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Wednesday, June 2, 2010

A Conflict in Need of a Good Romance

Okay, I'll be the first to admit I have a hard time with contemporaries. Nothing against all the wonderful romance writers who specialize in this genre...it's just I tend to find the conflict in modern romance to be somewhat lacking. Perhaps because I have had too much real drama in my life, I see the problems associated with straight contemporaries to be not very problematic at all. A perfectly good contemporary might revolve around rival restaurant owners and a stolen recipe. Shrug. Can't they just share? Or maybe she's an antique collector and he owns an antique she really wants and won't sell it for love or money. Yawn. Go buy something else why don't ya? And then there's the whole sex thing. A writer (who shall remain nameless) for a category line has the heroine jumping into bed with the hero in the first fifty pages. They spend the next couple hundred pages trying to figure out what it all means, and if it means anything and if it does, does it mean more to me than it did for you, and OMG you are getting too close and I have such a fear of intimacy and blah blah blah. I don't fault the writing or the character development (shoot, I should write as well as this chick) it's just the central idea and premise of most contemporaries leave me cold. And then the whole lack of sexual tension, the whole will they, won't they, and what are the consequences if they do, is missing in alot of contemporaries for the simple reason, it just doesn't much matter anymore if the characters jump into bed on the first date. So conflicts regarding sex tend to strictly of the internal kind. I end up feeling a good session on the couch with the shrink would solve most of their problems.

I guess the reason many readers enjoy contemporary romance is that it reflects their own lives, or maybe slightly idealized versions of their lives. Problems are real and relatable. And its sexy and wonderful to think a real romance can happen amid the ordinariness of most lives. That's great, but it's not for me.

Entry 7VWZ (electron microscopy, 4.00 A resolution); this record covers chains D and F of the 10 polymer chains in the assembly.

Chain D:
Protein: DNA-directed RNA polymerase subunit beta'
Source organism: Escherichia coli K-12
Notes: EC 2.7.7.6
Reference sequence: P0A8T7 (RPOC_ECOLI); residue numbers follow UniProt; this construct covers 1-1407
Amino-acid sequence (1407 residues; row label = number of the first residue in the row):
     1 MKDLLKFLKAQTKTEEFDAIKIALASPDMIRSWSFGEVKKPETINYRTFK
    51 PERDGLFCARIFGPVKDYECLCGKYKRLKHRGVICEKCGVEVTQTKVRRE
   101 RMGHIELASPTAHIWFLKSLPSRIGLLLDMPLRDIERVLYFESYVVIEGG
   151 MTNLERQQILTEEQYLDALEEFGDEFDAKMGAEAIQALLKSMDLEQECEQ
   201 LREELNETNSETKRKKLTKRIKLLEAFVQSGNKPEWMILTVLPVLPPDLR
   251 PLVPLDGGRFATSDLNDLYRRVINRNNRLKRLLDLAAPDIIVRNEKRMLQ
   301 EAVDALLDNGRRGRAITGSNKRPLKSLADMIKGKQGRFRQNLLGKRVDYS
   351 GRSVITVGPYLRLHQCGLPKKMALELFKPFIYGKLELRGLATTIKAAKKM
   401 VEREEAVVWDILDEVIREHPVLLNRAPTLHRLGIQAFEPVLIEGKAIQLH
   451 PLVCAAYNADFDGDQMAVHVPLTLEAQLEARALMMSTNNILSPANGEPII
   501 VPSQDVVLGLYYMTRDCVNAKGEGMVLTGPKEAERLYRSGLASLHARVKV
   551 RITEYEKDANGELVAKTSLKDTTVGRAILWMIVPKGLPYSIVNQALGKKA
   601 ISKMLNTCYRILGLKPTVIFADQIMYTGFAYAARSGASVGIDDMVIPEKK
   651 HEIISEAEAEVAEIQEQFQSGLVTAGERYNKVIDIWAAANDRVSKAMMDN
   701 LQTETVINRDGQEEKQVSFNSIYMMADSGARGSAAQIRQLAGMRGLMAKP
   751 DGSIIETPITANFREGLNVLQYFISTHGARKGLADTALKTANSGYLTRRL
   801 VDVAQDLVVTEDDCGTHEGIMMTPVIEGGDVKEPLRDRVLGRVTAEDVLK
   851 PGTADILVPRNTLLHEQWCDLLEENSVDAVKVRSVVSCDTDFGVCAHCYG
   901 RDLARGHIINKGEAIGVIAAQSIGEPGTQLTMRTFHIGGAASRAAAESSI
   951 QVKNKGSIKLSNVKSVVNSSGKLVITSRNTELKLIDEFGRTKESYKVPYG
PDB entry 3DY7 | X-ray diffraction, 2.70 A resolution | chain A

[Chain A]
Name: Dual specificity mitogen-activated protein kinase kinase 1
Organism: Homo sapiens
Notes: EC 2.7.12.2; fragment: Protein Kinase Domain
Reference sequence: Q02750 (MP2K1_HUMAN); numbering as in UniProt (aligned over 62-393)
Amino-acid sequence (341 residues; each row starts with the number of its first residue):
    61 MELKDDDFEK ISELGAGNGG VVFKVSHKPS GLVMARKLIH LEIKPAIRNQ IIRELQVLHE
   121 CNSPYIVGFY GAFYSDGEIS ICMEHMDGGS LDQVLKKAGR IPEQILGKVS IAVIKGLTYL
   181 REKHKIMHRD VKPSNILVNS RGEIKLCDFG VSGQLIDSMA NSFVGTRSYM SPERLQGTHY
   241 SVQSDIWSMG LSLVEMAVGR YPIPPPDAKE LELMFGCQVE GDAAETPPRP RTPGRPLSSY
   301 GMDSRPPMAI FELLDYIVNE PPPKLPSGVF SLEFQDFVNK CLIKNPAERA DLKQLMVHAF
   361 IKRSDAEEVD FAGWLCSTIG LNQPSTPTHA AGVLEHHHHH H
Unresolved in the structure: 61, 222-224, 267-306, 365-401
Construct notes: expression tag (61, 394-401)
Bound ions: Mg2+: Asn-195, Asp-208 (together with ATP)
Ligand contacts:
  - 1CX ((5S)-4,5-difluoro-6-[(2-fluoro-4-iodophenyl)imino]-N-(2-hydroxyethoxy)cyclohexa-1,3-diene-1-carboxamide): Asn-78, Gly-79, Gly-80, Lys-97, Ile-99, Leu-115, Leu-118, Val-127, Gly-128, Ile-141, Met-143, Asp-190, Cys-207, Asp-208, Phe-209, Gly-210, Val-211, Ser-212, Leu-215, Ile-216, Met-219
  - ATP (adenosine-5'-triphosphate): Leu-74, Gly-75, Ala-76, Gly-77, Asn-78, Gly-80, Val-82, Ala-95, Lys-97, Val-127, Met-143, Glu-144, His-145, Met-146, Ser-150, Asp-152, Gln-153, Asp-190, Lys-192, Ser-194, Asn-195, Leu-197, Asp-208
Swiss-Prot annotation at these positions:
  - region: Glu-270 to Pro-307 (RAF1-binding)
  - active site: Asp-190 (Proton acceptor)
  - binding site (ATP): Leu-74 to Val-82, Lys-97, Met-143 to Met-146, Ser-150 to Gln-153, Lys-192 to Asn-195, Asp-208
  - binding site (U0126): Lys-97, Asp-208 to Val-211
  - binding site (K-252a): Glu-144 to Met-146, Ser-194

Here's what I want and I wonder if there is a writer who can manage it or dares to "go there." I want real world problems but ripped from the head line kind of problems. There's lots of people in the world who have to live with very dramatic external conflict which keeps them from true love. And by "dramatic external conflict" I don't mean that her business associate won't like her much for dating the hero, or her revenue from her inn keeping will decline by ten percent if the hero's inn attracts more customers.

This is what I mean by dramatic external conflict. Ayann Hirsi Ali. Need I say more. Yes, I know she's too "real" but wow, if you could imagine how a woman like that could find love in this world, the story would practically write itself wouldn't it? She's been mutilated, a price put on her head, and is not well liked by many left wing intellectuals for her unwavering criticism of Islam. Her whole life is a conflict. Is there a man for a character like that? Does he exist and how would you write him? It helps that she is beautiful.

I see characters similar to Ali in historicals or even paranormals. Tortured by what has happened to them both externally and internally, characters who live in a world that is conflicted and yet, they find love anyway. And manage to make a happy life for themselves. Why is we can write about werewolves gang raping women, but not real Muslim women undergoing genital mutilation?

Is it wrong to think about Ali and women like her in this way? Is her conflict something most writers would rather not confront because it is too real? Can no one can imagine a happy ending for women who have undergone and continue to undergo what Ali has been through?

Discuss....Tell me what you think.

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